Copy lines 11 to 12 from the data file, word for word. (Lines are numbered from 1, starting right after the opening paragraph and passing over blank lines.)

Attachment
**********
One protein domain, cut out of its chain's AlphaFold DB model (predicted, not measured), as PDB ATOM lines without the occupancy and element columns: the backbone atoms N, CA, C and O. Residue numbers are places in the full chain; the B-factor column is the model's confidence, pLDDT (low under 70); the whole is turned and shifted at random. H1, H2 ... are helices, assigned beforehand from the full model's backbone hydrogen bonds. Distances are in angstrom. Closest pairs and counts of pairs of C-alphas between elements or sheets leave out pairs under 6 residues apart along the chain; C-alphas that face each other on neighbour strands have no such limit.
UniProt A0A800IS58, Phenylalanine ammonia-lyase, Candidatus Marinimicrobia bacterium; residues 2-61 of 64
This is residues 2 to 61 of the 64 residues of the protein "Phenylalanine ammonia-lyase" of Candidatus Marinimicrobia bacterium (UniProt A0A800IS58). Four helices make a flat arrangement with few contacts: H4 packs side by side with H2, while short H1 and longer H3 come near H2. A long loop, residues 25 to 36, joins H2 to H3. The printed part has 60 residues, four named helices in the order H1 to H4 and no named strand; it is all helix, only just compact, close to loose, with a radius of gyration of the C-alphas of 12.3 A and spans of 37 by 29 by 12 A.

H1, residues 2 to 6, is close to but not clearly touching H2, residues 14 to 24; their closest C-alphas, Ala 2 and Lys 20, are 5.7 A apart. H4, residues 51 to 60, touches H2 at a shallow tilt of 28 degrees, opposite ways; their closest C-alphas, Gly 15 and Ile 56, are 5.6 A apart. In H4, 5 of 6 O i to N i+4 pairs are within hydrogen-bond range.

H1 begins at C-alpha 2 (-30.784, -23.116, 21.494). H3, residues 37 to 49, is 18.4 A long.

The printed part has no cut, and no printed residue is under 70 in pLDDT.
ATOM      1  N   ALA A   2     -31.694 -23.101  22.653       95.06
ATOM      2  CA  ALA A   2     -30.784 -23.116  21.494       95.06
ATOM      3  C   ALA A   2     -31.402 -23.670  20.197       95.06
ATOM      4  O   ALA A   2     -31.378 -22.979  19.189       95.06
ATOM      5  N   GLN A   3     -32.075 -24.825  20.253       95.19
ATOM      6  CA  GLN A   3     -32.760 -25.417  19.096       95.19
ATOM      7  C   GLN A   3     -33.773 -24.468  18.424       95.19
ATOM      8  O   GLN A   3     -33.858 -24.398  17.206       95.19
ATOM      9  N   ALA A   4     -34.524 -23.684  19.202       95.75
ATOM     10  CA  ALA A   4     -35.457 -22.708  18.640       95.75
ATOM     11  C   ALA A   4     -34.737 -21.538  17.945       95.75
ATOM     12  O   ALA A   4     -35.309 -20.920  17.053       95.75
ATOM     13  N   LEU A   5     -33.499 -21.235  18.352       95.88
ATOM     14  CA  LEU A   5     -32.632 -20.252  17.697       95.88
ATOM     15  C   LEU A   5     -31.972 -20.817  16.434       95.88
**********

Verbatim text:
ATOM      6  CA  GLN A   3     -32.760 -25.417  19.096       95.19
ATOM      7  C   GLN A   3     -33.773 -24.468  18.424       95.19